The root cause, I dare say, responsible for the global unrest for escalating price of commodities is the culture of financial transactions only through ‘promissory notes’ and our gross departure from legal tender or money based on or convertible into gold or silver and our embracement of fiat money, especially paper currency, authorised by a government. The circulation of fiat money may have led to inflation resulting in price hike, whereas money redeemable in gold or other securities would have been less likely to devalue our money so greatly.

In fact, whenever our so-called civilized people in an outbreak of commercial frenzy had distanced themselves from the natural way of living catastrophes befell them and then the same people in another outbreak of frenzy had to revert to their original style of living for maintaining equilibrium with the nature.

We were enamoured with high yields of genetically modified food (GMF) and considered GMF as the penicillin to fight food poverty. But, when we have realized that such inorganic foods are carcinogenic we are now crowding shops to buy anything organic.


A new era based on false promises has ushered in when financial institutions are behaving more like futurologists than financialists and players in the Wall Streets are exercising the rights of the shareholders from the Main Streets to play more like gamblers than the co-owners of the securitized companies.

With a view to keeping our future currency stable and organic we have to devise a mechanism to introduce a uniform currency for all citizens of the world under supervision of a new World Body. A single world currency convertible to a variety of precious minerals may be defined in terms of a basket of all the major currencies---somewhat akin to Special Drawing Rights (SDR) used by International Monetary Fund for internal accounting purposes which is also used by some countries as a peg for their own currency.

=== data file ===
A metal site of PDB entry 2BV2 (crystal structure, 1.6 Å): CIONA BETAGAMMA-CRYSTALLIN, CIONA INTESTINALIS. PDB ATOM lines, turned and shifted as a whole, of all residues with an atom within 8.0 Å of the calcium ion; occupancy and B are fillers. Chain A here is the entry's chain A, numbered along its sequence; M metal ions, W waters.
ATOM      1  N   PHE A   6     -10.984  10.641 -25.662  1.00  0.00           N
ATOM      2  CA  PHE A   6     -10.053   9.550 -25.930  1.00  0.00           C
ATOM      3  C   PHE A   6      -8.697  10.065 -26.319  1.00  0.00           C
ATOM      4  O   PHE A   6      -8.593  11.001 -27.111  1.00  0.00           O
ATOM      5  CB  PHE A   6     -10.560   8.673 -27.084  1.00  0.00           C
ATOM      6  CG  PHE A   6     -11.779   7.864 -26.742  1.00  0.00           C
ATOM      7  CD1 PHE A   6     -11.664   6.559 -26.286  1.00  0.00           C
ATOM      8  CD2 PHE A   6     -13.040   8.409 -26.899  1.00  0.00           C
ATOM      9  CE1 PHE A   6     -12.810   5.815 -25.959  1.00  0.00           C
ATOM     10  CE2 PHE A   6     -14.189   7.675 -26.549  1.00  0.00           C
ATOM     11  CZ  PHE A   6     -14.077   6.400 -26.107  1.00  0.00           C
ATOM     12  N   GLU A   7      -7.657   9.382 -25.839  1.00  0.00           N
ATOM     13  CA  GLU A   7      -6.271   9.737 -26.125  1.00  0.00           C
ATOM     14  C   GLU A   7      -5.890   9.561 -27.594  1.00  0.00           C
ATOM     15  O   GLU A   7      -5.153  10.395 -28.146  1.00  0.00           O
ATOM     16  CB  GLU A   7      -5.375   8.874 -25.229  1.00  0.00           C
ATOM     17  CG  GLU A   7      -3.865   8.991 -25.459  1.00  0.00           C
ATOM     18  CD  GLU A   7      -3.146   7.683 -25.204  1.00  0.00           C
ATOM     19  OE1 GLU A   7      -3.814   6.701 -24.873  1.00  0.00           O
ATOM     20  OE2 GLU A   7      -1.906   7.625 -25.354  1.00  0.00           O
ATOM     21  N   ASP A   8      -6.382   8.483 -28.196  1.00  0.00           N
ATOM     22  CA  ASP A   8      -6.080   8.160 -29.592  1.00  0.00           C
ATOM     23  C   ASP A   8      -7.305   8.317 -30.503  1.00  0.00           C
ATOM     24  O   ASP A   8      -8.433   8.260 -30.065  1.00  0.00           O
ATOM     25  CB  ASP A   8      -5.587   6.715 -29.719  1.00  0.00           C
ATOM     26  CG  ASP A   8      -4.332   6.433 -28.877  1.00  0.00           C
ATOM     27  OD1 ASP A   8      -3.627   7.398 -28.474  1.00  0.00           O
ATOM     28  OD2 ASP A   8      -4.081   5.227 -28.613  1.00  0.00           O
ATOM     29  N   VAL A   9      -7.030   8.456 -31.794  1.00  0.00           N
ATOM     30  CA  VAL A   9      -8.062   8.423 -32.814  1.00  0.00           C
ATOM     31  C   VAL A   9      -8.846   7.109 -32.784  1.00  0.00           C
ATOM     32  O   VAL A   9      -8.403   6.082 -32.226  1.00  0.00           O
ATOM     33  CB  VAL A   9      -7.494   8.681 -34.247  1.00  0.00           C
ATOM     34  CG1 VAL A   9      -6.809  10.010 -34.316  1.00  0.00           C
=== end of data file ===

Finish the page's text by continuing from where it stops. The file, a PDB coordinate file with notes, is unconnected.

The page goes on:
Maswood Alam Khan
General Manager
Bangladesh Krishi Bank
maswood@hotmail.com
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BSA Scouter wrote:
October 03, 2008 20:23
One could view the current global financial crisis as an opportunity to create among all nations a better model that is regulated by one set of rules and regulations and regulators from many countries - oops that would mean that each nation would have to sacrifice for the good of the world economy and perhaps cessation of wasteful ruinous wars and conflicts.

BSA Scouter


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Marek Zielinski wrote:
October 03, 2008 19:41
To the Editors of Economist.

Cutting the story short.

The present global financial crisis is comparable with some trials to rescue or save some dying cows from mad cow disease some time ago. They tried to inject an antidote to already dying animal eventually decided to burn all the stock.
In this case even though there will be more injections, they never will be able to save this dying cow of its natural madness.
As VP candidate Sarah Palin recently said:
... Bad guys should be wiped out from the face of the earth ...
Would it be a fulfillment of the prophesy?
..."the time has come for destroying the destroyers of the earth."
Book of Revelation, Chapter XI, Verse 18 taken from the Moffatt Bible.
Nothing is gonna ever save this melting mischievous cow, an object of adoration of many, since the Moses' time.

My father used to say: ... the energy spend on production of one loaf of bread is everywhere the same on any place on earth. ... and so on the base of that the new economical system will be created.